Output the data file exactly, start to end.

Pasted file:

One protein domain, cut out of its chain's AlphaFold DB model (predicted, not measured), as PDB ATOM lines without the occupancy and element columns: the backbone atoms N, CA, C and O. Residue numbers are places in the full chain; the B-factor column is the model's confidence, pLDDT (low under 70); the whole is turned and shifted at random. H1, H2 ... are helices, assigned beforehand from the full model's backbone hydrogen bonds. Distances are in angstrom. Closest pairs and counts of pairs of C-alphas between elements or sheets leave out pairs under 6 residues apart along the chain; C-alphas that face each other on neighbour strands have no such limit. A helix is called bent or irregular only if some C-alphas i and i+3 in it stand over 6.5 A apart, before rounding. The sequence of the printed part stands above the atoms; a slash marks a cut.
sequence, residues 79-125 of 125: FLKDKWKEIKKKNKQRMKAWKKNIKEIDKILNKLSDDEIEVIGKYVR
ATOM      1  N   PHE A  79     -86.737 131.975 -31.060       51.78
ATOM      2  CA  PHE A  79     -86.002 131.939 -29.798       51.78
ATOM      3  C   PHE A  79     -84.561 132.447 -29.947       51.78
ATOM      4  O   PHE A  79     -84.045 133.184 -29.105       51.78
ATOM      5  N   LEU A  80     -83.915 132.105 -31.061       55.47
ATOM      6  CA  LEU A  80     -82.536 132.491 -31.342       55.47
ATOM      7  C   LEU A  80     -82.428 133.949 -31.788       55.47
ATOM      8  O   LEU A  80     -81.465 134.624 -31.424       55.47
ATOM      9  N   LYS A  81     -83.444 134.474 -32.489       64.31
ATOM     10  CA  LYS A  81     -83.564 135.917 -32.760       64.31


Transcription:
One protein domain, cut out of its chain's AlphaFold DB model (predicted, not measured), as PDB ATOM lines without the occupancy and element columns: the backbone atoms N, CA, C and O. Residue numbers are places in the full chain; the B-factor column is the model's confidence, pLDDT (low under 70); the whole is turned and shifted at random. H1, H2 ... are helices, assigned beforehand from the full model's backbone hydrogen bonds. Distances are in angstrom. Closest pairs and counts of pairs of C-alphas between elements or sheets leave out pairs under 6 residues apart along the chain; C-alphas that face each other on neighbour strands have no such limit. A helix is called bent or irregular only if some C-alphas i and i+3 in it stand over 6.5 A apart, before rounding. The sequence of the printed part stands above the atoms; a slash marks a cut.
sequence, residues 79-125 of 125: FLKDKWKEIKKKNKQRMKAWKKNIKEIDKILNKLSDDEIEVIGKYVR
ATOM      1  N   PHE A  79     -86.737 131.975 -31.060       51.78
ATOM      2  CA  PHE A  79     -86.002 131.939 -29.798       51.78
ATOM      3  C   PHE A  79     -84.561 132.447 -29.947       51.78
ATOM      4  O   PHE A  79     -84.045 133.184 -29.105       51.78
ATOM      5  N   LEU A  80     -83.915 132.105 -31.061       55.47
ATOM      6  CA  LEU A  80     -82.536 132.491 -31.342       55.47
ATOM      7  C   LEU A  80     -82.428 133.949 -31.788       55.47
ATOM      8  O   LEU A  80     -81.465 134.624 -31.424       55.47
ATOM      9  N   LYS A  81     -83.444 134.474 -32.489       64.31
ATOM     10  CA  LYS A  81     -83.564 135.917 -32.760       64.31